The hell that I’m in…


Hell. A place different for every person, and yet the same for all.

Willing yourself out of a hell-hole is fruitless. You can no more decide to get up, toss the cot depression has forced a deep slumber in, than the ocean can decide to leave it’s bed. Those who reside on sunny beaches do not understand. Lying on a sandy towel is far different than drowning in the sea’s bed.

I’ve not been able to write. For a writer to not be able to write, it is a very specific kind of hell. The way I keep the world from running me over like a Mac truck is to restrain it and contain it with words. Forcing life to conform to a page; insisting that it take up residence within letters, words, and sentences; it takes the helplessness away.

I’ve never written like other people do. I’m kinda an odd bird. Most people have a vague idea what they want to express, feel a burning desire, and then grab a pen and paper or the keyboard to sketch out what they want to say. It maybe only be an outline or a cluster of words or quotes, but they have a clue.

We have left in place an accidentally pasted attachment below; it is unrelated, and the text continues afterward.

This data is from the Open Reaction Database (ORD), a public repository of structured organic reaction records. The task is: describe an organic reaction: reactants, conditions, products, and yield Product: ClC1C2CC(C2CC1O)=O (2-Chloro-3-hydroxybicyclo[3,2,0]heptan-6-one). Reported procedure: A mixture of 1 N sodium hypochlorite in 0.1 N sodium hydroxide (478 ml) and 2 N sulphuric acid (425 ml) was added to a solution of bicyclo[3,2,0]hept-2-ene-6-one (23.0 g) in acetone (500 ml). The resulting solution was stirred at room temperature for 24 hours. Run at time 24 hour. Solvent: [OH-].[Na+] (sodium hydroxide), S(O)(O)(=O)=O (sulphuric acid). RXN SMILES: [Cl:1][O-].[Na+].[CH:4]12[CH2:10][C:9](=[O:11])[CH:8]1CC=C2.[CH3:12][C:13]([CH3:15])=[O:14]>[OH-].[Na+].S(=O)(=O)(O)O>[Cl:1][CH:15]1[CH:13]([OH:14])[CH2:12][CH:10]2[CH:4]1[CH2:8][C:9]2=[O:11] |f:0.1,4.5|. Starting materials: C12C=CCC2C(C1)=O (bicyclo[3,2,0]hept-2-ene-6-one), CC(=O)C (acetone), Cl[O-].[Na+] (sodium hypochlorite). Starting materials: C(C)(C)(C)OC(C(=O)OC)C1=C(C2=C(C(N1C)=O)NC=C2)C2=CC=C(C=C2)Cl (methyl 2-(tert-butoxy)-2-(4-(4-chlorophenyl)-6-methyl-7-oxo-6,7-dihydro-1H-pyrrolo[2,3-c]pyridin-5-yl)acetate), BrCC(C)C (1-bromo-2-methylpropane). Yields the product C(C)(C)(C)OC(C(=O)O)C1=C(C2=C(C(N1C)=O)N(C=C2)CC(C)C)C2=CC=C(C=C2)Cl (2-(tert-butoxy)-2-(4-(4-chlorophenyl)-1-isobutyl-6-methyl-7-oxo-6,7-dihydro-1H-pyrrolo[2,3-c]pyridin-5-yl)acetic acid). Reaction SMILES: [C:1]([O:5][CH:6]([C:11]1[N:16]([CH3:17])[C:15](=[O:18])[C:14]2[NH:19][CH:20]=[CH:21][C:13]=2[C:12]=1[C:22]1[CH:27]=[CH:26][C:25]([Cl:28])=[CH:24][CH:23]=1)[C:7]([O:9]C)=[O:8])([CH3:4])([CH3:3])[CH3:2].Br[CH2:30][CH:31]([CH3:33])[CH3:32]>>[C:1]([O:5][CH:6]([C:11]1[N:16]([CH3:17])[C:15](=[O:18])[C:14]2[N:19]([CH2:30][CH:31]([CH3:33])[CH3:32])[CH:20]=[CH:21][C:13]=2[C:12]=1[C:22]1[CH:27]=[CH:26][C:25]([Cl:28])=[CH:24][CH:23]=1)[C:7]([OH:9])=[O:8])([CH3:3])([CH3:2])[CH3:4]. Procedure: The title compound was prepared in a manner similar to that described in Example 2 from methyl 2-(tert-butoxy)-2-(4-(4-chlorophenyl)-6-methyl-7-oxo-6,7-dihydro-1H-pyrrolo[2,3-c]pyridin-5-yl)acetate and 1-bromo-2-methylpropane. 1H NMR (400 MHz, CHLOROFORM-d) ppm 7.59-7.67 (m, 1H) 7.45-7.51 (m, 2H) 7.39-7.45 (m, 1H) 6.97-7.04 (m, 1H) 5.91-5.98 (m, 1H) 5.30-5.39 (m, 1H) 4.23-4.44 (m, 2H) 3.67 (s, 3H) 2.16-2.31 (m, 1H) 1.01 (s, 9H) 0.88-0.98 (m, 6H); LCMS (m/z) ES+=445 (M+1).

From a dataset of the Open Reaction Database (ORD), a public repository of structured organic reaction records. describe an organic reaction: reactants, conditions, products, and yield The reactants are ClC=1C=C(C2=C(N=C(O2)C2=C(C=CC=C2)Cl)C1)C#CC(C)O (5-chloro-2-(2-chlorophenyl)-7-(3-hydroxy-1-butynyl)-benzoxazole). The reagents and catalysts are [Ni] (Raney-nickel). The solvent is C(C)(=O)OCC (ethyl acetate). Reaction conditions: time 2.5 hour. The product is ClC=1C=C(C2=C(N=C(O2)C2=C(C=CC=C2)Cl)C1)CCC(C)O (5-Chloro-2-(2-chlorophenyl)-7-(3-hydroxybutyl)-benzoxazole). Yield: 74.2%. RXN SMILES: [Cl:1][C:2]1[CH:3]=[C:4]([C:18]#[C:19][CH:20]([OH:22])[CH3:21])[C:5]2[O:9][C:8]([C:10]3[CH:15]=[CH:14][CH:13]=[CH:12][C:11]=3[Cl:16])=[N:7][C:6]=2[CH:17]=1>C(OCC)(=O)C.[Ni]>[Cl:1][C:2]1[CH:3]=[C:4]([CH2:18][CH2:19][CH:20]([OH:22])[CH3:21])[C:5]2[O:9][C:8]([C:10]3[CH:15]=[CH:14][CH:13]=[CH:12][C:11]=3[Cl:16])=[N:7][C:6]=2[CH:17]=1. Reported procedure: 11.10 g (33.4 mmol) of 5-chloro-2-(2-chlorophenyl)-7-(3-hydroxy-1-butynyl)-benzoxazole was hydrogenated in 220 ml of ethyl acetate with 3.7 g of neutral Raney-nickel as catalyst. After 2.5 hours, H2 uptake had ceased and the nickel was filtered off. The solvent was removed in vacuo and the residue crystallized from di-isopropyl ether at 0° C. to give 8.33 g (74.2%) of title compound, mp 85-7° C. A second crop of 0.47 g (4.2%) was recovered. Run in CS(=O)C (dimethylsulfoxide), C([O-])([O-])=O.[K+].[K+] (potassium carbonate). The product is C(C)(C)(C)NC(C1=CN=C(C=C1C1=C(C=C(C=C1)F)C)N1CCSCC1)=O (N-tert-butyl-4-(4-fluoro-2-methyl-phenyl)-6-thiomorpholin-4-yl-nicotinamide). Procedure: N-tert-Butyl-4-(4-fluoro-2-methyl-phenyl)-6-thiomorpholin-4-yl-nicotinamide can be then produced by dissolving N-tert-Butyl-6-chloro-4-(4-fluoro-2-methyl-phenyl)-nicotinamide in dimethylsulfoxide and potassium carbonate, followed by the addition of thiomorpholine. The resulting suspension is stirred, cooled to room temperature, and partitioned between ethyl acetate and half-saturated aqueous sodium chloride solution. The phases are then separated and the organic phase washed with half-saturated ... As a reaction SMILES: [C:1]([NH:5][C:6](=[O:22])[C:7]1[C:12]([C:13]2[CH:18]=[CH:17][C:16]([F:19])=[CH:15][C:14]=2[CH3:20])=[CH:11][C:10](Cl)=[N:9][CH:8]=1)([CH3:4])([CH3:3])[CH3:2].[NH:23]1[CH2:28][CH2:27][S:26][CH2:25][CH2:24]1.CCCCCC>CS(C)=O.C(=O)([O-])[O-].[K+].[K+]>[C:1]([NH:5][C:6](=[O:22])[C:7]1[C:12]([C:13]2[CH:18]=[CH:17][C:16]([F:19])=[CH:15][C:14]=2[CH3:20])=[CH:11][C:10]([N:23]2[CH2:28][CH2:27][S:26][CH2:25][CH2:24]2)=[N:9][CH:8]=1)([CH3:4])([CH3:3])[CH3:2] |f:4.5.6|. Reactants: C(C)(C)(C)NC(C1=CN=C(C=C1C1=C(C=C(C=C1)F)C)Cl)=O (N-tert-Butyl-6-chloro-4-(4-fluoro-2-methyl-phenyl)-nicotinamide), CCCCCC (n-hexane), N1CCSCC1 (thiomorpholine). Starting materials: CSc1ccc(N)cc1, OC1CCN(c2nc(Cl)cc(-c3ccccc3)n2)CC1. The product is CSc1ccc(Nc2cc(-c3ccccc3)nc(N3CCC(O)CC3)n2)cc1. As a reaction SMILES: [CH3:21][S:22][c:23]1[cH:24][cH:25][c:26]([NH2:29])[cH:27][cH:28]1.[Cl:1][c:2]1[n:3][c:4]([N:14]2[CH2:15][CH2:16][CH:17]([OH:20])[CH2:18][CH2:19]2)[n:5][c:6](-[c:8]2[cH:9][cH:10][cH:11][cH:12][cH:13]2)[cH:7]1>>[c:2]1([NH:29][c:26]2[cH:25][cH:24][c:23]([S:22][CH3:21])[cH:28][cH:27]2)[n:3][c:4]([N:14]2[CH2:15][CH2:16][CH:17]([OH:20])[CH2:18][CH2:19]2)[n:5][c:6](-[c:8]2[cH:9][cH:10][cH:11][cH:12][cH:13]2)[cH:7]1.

I’m not really sure how to do that. Writing possesses me, not me it. Authorship dictates what I have time for; what priority my time and obligations get to number in rank, deciding what I will do, in which specific order, to secure my release. Sometimes it can be freeing and heavenly. Sometimes it can be an impatient beast, moody and demanding. Regardless, I live within the parameters that it calls upon my soul in order to keep this life thing rolling along.

keyboard-1176257_960_720Usually I sit down, place my fingers at the keyboard, and I relax. I don’t look at my screen. I stare out the window, maybe watch a bird or a squirrel do their thing. I let my senses loose; let them carry me away while slowing my heart rate slows to a crawl, and, like a burst of life giving breaths, words spring forth and I begin to write.

Now is not the “usually” time in my life, not by a longshot. Now is hell.

Mother’s crave quiet. Mother’s crave the beauty of stillness.

Authors fear the stillness of fingers on a keyboard and the quietness of their minds.

The ability to not be able to write has not just squashed my voice, it’s murdering my wandering soul. I am no longer able to think. I can’t breathe. My lungs have a mountain of hopelessness sitting atop them.